Empower Wisconsin | April 9, 2020
Here’s all you really need to know about the death of Bernie Sanders’ Democratic socialist campaign for president:
Sure, climbing oil prices helped. But investors cheered — and bought — because they know that even a pandemic is nowhere near as devastating as a presidential candidate committed to killing capitalism. So, Bernie and the bear left the stage Wednesday, each departure leaving free marketeers to breathe a little easier.
Not that the Democrat’s presumptive candidate, former Vice President Joe Biden, presents a calming presence for U.S. workers and job creators — or for anyone who has heard him speak on the campaign trail. Biden just isn’t that into the growing socialist plank of his party.
Neither, it seems, are Democrats in general. The Bernie Sanders/Alexandria Ocasio-Cortez wing is not as impressive as the far left likes to think it is.
“Few would deny that over the course of the past five years, our movement has won the idealogical struggle,” Sanders told his supporters Wednesday as he bowed out. Many of the usual suspects in political punditry argued the same.
But has Bernie’s socialist movement really won?
National Review’s Theodore Kupfer doesn’t think so.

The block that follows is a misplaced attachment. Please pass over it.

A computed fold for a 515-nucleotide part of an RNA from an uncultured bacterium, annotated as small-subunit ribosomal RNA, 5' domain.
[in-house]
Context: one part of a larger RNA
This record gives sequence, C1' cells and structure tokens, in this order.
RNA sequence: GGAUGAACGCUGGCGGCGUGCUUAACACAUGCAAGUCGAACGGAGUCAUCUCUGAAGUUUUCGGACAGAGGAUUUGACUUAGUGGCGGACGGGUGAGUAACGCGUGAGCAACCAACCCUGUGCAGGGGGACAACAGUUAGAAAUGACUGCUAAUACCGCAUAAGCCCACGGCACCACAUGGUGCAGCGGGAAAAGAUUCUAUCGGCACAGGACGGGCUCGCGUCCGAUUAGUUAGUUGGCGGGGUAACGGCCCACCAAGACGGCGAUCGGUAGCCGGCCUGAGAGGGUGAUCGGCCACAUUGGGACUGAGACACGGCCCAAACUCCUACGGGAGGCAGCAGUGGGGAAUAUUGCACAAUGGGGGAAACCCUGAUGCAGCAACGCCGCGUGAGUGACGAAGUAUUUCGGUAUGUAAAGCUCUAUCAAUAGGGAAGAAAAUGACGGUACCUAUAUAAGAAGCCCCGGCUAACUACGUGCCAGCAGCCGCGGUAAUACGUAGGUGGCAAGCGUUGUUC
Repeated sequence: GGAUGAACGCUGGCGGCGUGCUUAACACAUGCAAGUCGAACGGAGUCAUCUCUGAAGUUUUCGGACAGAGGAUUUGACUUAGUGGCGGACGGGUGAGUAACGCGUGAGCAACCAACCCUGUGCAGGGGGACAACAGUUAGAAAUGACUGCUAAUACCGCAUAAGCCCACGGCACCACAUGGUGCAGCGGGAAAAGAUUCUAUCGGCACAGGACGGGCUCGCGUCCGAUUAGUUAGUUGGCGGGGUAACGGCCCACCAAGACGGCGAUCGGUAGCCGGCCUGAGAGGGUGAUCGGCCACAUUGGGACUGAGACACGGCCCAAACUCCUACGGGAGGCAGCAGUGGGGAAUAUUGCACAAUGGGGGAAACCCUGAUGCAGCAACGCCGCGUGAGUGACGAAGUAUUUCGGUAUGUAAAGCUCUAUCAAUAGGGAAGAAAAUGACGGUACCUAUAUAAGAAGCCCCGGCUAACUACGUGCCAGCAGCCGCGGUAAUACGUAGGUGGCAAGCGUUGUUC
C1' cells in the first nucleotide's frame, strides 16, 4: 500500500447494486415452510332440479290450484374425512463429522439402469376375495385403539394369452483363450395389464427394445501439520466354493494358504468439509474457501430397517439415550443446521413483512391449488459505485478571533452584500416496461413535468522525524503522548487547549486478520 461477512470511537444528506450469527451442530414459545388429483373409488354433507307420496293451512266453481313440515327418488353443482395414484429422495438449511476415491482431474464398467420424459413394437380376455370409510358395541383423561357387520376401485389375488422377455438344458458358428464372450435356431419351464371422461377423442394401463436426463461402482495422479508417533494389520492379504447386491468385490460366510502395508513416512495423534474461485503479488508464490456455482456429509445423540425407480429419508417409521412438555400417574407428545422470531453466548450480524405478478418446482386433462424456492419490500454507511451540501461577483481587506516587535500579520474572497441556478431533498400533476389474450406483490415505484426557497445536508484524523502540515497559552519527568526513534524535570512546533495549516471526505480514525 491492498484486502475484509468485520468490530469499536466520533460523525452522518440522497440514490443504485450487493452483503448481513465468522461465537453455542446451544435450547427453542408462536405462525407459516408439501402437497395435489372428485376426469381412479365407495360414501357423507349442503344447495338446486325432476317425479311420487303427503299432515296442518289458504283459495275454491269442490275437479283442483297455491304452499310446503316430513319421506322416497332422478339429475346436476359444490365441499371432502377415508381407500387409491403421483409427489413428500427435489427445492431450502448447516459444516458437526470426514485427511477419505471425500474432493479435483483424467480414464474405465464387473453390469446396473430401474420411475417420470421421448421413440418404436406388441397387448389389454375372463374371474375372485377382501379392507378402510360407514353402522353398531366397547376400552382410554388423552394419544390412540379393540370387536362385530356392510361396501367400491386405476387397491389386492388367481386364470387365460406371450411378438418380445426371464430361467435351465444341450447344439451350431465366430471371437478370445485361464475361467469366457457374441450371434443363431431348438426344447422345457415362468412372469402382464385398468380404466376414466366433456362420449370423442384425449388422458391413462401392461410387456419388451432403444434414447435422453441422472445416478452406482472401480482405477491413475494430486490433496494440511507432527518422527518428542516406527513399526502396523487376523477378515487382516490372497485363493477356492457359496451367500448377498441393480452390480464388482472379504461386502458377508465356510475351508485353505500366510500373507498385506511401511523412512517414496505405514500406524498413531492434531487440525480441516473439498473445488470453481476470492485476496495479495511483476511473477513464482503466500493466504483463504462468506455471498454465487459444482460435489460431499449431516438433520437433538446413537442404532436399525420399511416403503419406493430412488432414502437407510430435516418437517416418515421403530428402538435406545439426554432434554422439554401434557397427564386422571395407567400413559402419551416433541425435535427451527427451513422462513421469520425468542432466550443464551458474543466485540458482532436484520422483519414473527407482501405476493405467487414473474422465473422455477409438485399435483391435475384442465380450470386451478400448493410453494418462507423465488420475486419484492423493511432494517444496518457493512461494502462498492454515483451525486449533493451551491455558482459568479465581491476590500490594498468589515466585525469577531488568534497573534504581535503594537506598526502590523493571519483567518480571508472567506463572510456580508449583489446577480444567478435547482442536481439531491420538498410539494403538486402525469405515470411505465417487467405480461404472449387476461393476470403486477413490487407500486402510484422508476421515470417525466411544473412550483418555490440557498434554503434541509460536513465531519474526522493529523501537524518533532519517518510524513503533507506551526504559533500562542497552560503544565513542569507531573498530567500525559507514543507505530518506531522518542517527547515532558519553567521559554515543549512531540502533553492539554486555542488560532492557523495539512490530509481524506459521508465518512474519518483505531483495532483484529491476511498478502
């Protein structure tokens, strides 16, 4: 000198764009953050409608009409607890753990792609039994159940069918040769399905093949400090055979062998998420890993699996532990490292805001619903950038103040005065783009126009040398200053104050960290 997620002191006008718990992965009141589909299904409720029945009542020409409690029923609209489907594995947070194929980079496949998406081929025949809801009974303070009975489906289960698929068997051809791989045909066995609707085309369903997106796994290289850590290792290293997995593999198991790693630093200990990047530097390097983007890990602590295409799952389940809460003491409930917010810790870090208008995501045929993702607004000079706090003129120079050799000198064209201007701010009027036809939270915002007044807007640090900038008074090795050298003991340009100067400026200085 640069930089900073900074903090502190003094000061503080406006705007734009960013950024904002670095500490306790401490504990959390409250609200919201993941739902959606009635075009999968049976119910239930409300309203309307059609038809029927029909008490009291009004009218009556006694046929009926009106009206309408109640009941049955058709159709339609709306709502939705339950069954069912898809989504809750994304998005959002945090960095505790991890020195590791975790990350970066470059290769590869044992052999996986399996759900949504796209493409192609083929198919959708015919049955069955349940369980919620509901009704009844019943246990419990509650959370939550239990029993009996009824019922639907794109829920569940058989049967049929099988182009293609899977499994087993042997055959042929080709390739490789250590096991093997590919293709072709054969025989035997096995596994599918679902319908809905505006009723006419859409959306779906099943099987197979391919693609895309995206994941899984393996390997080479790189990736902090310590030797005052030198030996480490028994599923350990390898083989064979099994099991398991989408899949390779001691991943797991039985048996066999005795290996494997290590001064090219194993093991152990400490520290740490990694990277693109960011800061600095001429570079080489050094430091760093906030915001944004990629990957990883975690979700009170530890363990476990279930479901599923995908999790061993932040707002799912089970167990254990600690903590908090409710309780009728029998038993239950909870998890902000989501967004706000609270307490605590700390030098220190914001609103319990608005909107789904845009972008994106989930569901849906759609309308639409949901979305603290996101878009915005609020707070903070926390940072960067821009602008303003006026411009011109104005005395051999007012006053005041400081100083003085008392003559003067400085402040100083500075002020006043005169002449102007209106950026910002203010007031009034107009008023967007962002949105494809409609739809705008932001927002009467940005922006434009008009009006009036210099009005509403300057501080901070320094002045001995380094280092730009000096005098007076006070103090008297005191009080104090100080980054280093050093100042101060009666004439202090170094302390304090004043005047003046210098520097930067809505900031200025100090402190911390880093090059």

“That may have been a reasonable thing to say after 2016, when Sanders notched a series of stunning wins in midwestern states while making real inroads among young voters of all races, but it doesn’t fit the evidence we have now, four years later,” he wrote in a piece headlined, “Bernie’s ‘Revolution’ changed less than his supporters would like to think.”
“The rationale for Sanders’s 2020 campaign — that he could secure massive turnout among young people and the pan-ethnic working class by pitching a quasi-revolutionary message, while also mounting a challenge to Donald Trump’s claim to low-education white voters — has proven to be delusional. And while he may have gotten his rivals to embrace versions of some of his signature proposals, the Democratic Party is undergoing a long-term shift that does not bode well for his brand of politics.”
The problem for Bernie of late just might be this: The COVID-19 outbreak and the government lockdowns that have ensued have given the American people an up-close and personal view of what Venezuela, Cuba and other socialist-communist nations look like every day — without the coronavirus. Empty store shelves. Limited supplies. “Non-essential” businesses closed at the whim of a government order. Centers of faith shut down. Travel bans. Cramped, crowded, inadequate health care.
Americans can sacrifice some things during times of emergency, but they aren’t ready to abandon the freedoms they’ve come to expect in exchange for a nutty old guy’s vision of centralized government control. They’re watching that vision play out now in real-time, and they don’t much care for it.
Bernie Sanders’ “revolutionary” dream is the latest casualty of the coronavirus. May it ever rest in peace.